The Ubunye Foundation is a non-profit that is working to develop twelve rural communities, two of which are within the reserve itself. The reserve employs over 100 people from the surrounding rural communities, at least half of which are women. They also provide a positive health programme to staff, families and 10 surrounding rural villages and have built a primary school, a preschool and an aftercare centre on the property for children of their staff. Every guest staying at Kwandwe makes a direct contribution to the community and conservation via a small levy on their bill.
Sustainability is also at the heart of Kwandwe Private Game Reserve. The reserve is water independent thanks to 30km of the Great Fish River that runs through the property which is treated on site making the reserve highly aware of the property’s water consumption. Grey water is re-used for irrigation purposes and all plastic, glass and aluminium is sent to a recycling centre in nearby Grahamstown. Thanks to the abundance of fresh herbs and flowers in the area, all their bathroom products are locally made with essential oils from lavender, sage and rosemary. The wood and thatch that make up their beautiful suites are all locally sourced as far as possible while watering holes throughout the reserve and the 200km electric fence that encircles the vast estate, are all solar powered.
While sadly the fence must exist in this day and age to keep the animals safe from poachers, Kwandwe Private Game Reserve is large enough to sustain the energy of even the most long distance animal. Here a specialised team of avid animal lovers are providing a natural habitat and highly safe sanctuary for some of the world’s most highly endangered game populations; all set within 5-star luxury surroundings so that animal lovers, photographers and keen conservationists may live out a holiday of a lifetime while ensuring the continuity of these precious beasts.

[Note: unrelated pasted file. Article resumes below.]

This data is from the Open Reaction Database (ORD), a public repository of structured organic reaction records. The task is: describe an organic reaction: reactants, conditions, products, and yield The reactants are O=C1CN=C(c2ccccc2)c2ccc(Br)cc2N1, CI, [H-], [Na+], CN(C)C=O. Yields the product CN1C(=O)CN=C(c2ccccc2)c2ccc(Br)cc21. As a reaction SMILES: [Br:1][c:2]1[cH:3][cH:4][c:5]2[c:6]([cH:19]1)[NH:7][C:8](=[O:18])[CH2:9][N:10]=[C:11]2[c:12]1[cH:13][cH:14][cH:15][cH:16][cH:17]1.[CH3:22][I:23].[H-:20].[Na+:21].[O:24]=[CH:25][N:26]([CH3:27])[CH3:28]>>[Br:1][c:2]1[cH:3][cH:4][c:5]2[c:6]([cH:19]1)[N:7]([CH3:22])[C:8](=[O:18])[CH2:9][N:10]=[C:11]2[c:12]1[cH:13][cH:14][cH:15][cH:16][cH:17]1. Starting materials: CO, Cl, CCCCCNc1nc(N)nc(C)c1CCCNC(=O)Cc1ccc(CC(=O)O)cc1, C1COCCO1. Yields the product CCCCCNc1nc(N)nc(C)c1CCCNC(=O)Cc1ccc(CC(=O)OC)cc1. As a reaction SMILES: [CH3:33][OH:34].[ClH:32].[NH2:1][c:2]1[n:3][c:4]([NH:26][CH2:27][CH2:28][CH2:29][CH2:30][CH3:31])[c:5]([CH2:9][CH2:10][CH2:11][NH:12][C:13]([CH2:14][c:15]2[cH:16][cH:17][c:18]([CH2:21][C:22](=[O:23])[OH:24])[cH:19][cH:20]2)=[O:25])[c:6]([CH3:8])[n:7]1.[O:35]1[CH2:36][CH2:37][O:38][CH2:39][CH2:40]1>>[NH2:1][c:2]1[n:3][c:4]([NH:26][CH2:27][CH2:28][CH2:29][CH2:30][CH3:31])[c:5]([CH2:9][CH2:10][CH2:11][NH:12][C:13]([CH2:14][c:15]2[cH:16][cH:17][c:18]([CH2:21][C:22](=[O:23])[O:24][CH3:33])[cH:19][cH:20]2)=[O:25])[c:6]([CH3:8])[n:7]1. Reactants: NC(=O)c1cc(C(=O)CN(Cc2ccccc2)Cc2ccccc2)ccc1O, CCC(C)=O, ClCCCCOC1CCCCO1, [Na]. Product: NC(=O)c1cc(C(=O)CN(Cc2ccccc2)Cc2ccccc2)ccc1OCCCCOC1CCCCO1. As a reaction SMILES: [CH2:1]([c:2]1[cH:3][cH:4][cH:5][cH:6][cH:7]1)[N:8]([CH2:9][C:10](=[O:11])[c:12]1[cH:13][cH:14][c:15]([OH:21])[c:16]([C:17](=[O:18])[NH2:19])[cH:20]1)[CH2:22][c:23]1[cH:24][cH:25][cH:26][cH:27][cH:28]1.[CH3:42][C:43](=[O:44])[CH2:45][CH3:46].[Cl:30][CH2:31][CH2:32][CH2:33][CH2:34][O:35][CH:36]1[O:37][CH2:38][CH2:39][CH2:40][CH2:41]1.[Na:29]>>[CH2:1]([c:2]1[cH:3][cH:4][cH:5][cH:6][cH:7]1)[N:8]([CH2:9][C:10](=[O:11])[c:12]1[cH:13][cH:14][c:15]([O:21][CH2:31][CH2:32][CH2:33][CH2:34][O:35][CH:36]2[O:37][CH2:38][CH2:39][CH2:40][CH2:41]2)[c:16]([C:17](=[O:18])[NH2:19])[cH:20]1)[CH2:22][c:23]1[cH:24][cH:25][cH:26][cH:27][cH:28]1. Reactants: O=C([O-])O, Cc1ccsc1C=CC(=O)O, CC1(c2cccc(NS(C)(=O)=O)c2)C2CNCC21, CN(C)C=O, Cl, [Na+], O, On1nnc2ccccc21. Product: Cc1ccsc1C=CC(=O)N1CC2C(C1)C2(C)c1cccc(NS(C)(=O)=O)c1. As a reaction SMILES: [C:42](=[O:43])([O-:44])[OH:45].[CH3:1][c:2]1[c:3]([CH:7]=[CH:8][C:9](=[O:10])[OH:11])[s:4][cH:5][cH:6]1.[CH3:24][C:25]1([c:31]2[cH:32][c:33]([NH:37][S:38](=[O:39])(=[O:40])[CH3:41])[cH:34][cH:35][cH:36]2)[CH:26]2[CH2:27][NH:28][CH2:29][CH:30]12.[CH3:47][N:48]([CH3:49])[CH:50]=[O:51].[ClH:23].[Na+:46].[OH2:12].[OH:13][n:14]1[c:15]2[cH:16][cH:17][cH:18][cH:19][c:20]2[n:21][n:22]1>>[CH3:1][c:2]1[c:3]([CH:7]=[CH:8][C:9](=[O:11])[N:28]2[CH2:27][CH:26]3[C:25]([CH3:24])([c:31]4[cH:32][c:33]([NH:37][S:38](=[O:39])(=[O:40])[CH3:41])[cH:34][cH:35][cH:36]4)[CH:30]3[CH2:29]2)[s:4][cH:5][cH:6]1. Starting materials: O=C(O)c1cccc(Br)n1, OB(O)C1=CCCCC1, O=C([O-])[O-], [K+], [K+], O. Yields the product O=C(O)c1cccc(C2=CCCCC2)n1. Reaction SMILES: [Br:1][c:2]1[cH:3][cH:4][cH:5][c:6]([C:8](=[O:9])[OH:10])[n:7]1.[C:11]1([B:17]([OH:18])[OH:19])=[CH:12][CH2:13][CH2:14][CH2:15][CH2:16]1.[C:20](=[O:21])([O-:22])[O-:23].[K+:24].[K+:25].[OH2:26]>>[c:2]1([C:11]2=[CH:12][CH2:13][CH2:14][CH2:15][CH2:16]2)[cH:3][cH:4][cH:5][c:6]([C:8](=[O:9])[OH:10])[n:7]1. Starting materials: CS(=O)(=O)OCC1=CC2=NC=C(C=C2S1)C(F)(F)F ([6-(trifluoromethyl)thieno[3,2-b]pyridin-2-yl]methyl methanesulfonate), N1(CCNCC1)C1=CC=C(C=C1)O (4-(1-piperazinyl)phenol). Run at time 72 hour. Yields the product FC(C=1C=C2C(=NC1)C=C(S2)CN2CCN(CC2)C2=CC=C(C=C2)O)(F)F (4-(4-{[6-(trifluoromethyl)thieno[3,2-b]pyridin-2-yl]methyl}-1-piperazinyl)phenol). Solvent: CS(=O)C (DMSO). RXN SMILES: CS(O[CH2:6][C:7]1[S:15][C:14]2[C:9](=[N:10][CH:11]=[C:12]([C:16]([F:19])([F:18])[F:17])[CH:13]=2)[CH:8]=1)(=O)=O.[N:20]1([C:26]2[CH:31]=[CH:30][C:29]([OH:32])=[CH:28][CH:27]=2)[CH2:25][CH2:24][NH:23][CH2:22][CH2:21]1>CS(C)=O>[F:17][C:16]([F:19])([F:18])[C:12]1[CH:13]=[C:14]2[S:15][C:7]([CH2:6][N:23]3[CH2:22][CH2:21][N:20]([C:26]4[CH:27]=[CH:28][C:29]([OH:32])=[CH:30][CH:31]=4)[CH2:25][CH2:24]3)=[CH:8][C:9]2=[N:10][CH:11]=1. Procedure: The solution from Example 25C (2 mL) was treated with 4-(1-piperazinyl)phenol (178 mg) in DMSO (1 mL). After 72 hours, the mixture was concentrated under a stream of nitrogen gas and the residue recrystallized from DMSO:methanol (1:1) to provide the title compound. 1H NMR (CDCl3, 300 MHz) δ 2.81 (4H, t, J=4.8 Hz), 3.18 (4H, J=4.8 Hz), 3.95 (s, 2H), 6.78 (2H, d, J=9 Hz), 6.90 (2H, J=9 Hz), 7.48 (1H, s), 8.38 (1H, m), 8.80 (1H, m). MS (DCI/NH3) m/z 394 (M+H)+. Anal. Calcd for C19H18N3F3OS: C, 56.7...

Emirates Fly direct to Johannesburg starting from AED3,800
The nearest national airport is in Port Elizabeth, which lies 160 km from the reserve. A chauffeured transit car can be organised.
Accommodation at Great Fish River Lodge, as well as Ecca Lodge, starts from Rand 8690 (AED2,660) and includes full board suited accommodation, twice daily game drives and bush walk safaris accompanied by an armed specialist ranger and tracker team.
For more info visit www.kwandwe.com